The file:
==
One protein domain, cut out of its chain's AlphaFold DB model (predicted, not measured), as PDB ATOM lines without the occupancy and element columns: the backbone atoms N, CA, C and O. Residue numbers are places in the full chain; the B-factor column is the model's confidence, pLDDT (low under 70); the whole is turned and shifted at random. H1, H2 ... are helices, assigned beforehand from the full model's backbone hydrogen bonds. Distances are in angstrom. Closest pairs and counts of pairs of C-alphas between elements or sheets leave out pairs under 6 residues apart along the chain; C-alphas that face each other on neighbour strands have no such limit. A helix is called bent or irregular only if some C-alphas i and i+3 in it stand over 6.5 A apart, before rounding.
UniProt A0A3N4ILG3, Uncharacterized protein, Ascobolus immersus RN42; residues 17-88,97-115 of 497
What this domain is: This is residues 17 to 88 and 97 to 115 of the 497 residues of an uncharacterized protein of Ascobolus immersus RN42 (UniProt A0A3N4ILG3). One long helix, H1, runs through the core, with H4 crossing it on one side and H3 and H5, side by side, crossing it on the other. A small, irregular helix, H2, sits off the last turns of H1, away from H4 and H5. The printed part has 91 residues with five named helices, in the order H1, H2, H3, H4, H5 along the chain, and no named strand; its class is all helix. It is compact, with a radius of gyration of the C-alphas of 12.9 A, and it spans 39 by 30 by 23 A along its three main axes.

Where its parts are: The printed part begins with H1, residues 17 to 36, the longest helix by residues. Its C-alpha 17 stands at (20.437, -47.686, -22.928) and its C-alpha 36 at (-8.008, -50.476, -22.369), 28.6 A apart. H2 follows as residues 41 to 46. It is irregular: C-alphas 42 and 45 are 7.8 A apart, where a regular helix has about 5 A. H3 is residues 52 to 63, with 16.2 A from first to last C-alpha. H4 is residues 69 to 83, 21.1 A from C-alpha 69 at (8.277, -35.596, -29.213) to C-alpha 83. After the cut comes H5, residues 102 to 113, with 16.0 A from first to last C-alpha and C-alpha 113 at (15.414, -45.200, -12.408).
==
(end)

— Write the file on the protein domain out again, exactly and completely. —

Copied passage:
One protein domain, cut out of its chain's AlphaFold DB model (predicted, not measured), as PDB ATOM lines without the occupancy and element columns: the backbone atoms N, CA, C and O. Residue numbers are places in the full chain; the B-factor column is the model's confidence, pLDDT (low under 70); the whole is turned and shifted at random. H1, H2 ... are helices, assigned beforehand from the full model's backbone hydrogen bonds. Distances are in angstrom. Closest pairs and counts of pairs of C-alphas between elements or sheets leave out pairs under 6 residues apart along the chain; C-alphas that face each other on neighbour strands have no such limit. A helix is called bent or irregular only if some C-alphas i and i+3 in it stand over 6.5 A apart, before rounding.
UniProt A0A3N4ILG3, Uncharacterized protein, Ascobolus immersus RN42; residues 17-88,97-115 of 497
What this domain is: This is residues 17 to 88 and 97 to 115 of the 497 residues of an uncharacterized protein of Ascobolus immersus RN42 (UniProt A0A3N4ILG3). One long helix, H1, runs through the core, with H4 crossing it on one side and H3 and H5, side by side, crossing it on the other. A small, irregular helix, H2, sits off the last turns of H1, away from H4 and H5. The printed part has 91 residues with five named helices, in the order H1, H2, H3, H4, H5 along the chain, and no named strand; its class is all helix. It is compact, with a radius of gyration of the C-alphas of 12.9 A, and it spans 39 by 30 by 23 A along its three main axes.

Where its parts are: The printed part begins with H1, residues 17 to 36, the longest helix by residues. Its C-alpha 17 stands at (20.437, -47.686, -22.928) and its C-alpha 36 at (-8.008, -50.476, -22.369), 28.6 A apart. H2 follows as residues 41 to 46. It is irregular: C-alphas 42 and 45 are 7.8 A apart, where a regular helix has about 5 A. H3 is residues 52 to 63, with 16.2 A from first to last C-alpha. H4 is residues 69 to 83, 21.1 A from C-alpha 69 at (8.277, -35.596, -29.213) to C-alpha 83. After the cut comes H5, residues 102 to 113, with 16.0 A from first to last C-alpha and C-alpha 113 at (15.414, -45.200, -12.408).